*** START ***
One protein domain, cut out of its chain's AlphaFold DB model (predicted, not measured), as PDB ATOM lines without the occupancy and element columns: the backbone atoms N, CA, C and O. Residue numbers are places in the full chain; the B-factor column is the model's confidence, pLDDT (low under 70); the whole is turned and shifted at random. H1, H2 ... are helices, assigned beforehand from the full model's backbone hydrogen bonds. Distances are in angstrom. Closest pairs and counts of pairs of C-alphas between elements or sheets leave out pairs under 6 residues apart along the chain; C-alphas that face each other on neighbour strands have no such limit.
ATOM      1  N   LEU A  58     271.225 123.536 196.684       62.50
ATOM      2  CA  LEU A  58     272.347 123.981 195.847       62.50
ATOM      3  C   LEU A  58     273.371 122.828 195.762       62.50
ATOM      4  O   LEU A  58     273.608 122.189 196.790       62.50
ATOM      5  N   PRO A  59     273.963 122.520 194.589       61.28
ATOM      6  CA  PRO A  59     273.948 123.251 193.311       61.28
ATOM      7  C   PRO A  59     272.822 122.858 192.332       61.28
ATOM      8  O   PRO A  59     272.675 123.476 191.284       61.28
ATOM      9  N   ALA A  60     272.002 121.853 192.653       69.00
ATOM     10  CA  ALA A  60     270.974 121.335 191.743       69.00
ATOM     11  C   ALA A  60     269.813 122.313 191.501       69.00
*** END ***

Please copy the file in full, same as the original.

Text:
One protein domain, cut out of its chain's AlphaFold DB model (predicted, not measured), as PDB ATOM lines without the occupancy and element columns: the backbone atoms N, CA, C and O. Residue numbers are places in the full chain; the B-factor column is the model's confidence, pLDDT (low under 70); the whole is turned and shifted at random. H1, H2 ... are helices, assigned beforehand from the full model's backbone hydrogen bonds. Distances are in angstrom. Closest pairs and counts of pairs of C-alphas between elements or sheets leave out pairs under 6 residues apart along the chain; C-alphas that face each other on neighbour strands have no such limit.
ATOM      1  N   LEU A  58     271.225 123.536 196.684       62.50
ATOM      2  CA  LEU A  58     272.347 123.981 195.847       62.50
ATOM      3  C   LEU A  58     273.371 122.828 195.762       62.50
ATOM      4  O   LEU A  58     273.608 122.189 196.790       62.50
ATOM      5  N   PRO A  59     273.963 122.520 194.589       61.28
ATOM      6  CA  PRO A  59     273.948 123.251 193.311       61.28
ATOM      7  C   PRO A  59     272.822 122.858 192.332       61.28
ATOM      8  O   PRO A  59     272.675 123.476 191.284       61.28
ATOM      9  N   ALA A  60     272.002 121.853 192.653       69.00
ATOM     10  CA  ALA A  60     270.974 121.335 191.743       69.00
ATOM     11  C   ALA A  60     269.813 122.313 191.501       69.00